Forum for Science, Industry and Business

Sponsored by:     3M 
Search our Site:

 

Scientists find way to clean up the drugs market

13.09.2004


Researchers from the University of Cambridge and the Massachusetts Institute of Technology have made a breakthrough by using supercritical carbon dioxide (scCO2) as a reaction medium for the preparation of molecules of interest to the pharmaceutical industry.

Many industries throughout the world have begun using the non-toxic, environmentally friendly scCO2 as a solvent, replacing harsher volatile organic solvents, such as chlorinated hydrocarbons and chlorofluorocarbons. Until now it was not considered possible to make certain classes of molecules in CO2 because it was thought that they would react with the CO2.

Cambridge University’s Professor Andrew Holmes, Director of the Melville Laboratory, together with MIT’s Professors Rick Danheiser and Jefferson Tester, have changed all that by figuring out how to use scCO2 for reactions without it reacting with the reagents.



Since the 1990s, scCO2 has emerged as an environmentally benign substitute for more conventional solvents used for organic synthesis, such as those that enter the atmosphere from sprays and similar products. Dry cleaners, plastics manufacturers, food producers and various industries involved in the extraction of flavours and fragrances are already using the ‘benign’ solvent, resulting in more environmentally friendly industrial practices. Using scCO2 as the extractive agent to remove caffeine selectively and leave the flavour of fresh coffee, for example, produces decaffeinated coffee beans.

Although a greenhouse gas, scCO2 can be obtained in large quantities as a by-product of fermentation and combustion. The ready availability, coupled with its ease of removal and recycling, makes scCO2 an exciting prospect for synthetic and industrial applications.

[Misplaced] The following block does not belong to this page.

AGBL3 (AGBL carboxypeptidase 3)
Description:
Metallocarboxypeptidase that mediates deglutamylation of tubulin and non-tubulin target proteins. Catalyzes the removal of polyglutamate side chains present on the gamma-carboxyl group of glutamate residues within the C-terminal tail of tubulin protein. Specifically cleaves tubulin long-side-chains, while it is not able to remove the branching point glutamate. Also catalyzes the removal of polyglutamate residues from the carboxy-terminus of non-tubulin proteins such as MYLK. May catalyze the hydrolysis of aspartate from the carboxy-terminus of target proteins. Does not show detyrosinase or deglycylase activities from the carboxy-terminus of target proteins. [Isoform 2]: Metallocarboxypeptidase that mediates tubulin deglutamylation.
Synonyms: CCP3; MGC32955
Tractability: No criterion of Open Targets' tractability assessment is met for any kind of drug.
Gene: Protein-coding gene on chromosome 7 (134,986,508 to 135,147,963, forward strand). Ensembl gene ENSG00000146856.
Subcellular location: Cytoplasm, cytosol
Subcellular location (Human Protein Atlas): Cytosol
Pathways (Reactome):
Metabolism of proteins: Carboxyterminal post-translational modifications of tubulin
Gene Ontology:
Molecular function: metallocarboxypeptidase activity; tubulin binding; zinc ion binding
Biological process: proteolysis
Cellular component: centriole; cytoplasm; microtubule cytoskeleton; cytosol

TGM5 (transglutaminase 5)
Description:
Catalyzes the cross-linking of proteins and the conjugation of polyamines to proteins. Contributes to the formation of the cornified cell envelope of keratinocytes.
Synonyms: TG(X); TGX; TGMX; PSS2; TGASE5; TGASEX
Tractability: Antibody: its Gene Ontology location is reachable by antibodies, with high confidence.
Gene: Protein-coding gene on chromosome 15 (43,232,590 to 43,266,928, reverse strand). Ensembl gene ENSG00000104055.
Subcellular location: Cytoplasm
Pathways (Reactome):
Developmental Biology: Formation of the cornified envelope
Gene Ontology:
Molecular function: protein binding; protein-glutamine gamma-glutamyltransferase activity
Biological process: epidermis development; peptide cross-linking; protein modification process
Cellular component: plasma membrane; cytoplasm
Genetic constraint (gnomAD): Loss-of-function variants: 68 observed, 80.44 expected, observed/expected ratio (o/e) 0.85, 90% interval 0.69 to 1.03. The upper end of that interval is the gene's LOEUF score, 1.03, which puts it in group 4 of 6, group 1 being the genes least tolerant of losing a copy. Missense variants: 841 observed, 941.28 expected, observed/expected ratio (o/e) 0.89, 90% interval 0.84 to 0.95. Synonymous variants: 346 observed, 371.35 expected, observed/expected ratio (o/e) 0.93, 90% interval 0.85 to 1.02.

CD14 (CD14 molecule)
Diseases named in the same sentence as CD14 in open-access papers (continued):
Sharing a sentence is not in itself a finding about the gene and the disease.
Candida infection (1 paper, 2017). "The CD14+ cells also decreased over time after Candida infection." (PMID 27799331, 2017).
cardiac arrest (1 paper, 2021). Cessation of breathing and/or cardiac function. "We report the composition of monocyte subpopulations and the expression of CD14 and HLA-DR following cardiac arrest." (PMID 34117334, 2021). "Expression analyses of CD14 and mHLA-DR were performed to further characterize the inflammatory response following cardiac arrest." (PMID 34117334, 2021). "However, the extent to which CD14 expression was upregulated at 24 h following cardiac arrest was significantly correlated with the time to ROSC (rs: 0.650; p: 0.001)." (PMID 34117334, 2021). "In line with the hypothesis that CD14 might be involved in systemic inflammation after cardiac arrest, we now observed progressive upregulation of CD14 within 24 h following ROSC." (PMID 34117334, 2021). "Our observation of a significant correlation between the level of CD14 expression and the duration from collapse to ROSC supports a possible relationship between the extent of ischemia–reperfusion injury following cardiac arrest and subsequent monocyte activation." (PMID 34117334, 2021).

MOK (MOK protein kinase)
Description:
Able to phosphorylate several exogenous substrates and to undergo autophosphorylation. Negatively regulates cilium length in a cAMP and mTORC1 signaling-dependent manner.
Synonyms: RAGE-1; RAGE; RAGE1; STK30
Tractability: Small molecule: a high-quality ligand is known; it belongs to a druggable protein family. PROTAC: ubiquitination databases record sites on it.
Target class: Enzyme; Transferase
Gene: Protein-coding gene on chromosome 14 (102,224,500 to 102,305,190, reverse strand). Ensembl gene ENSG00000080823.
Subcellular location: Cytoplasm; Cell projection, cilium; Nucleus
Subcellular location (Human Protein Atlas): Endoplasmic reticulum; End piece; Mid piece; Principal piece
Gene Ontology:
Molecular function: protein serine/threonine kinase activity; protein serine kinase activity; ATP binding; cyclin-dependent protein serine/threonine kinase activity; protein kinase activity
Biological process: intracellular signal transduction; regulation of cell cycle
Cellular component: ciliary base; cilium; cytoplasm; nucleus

Supercritical carbon dioxide is a supercritical fluid, so called because it is taken beyond its critical temperature, to a point where it’s neither a liquid nor a gas but retains both liquid-like solvent properties and gas-like densities.

Pharmaceutical companies have begun using scCO2 for processing drugs into powder consistently, but the researchers’ findings may soon mean that the entire manufacturing process can be integrated, using scCO2 for both synthesis and processing them into powders.

Organic solvents can always react in undesired ways, so an advantage to using this non-toxic supercritical fluid is that it reduces the chances for alternative and less-desired outcomes.

Another major advantage to using supercritical fluids for organic synthesis is the ability of these physical properties to be tuned simply by a change in pressure and/or temperature.

Professor Holmes dreams of helping the pharmaceutical industry streamline the drugs manufacturing process with the techniques he and his team have developed. “We’re making molecules of interest to pharmaceutical companies — aromatic amines — which are a key fragment in many neurological drugs. Before it was considered impossible, but we’ve got preparations of aromatic amine reactions to work in supercritical carbon dioxide.”

A patent has been filed on behalf of the work done at Cambridge and MIT, which was funded by the Cambridge-MIT Institute (CMI). The researchers have published their findings in Chemical Communications, (The Royal Society of Chemistry) 2004.

In addition to the collaboration with MIT, the CMI project has enabled scientists at Cambridge to work closely with Professor Gerry Lawless and his team at the University of Sussex.

Pharmaceutical giant AstraZeneca is one of a number of companies that has long been interested and supportive of Professor Holmes’ work in scCO2.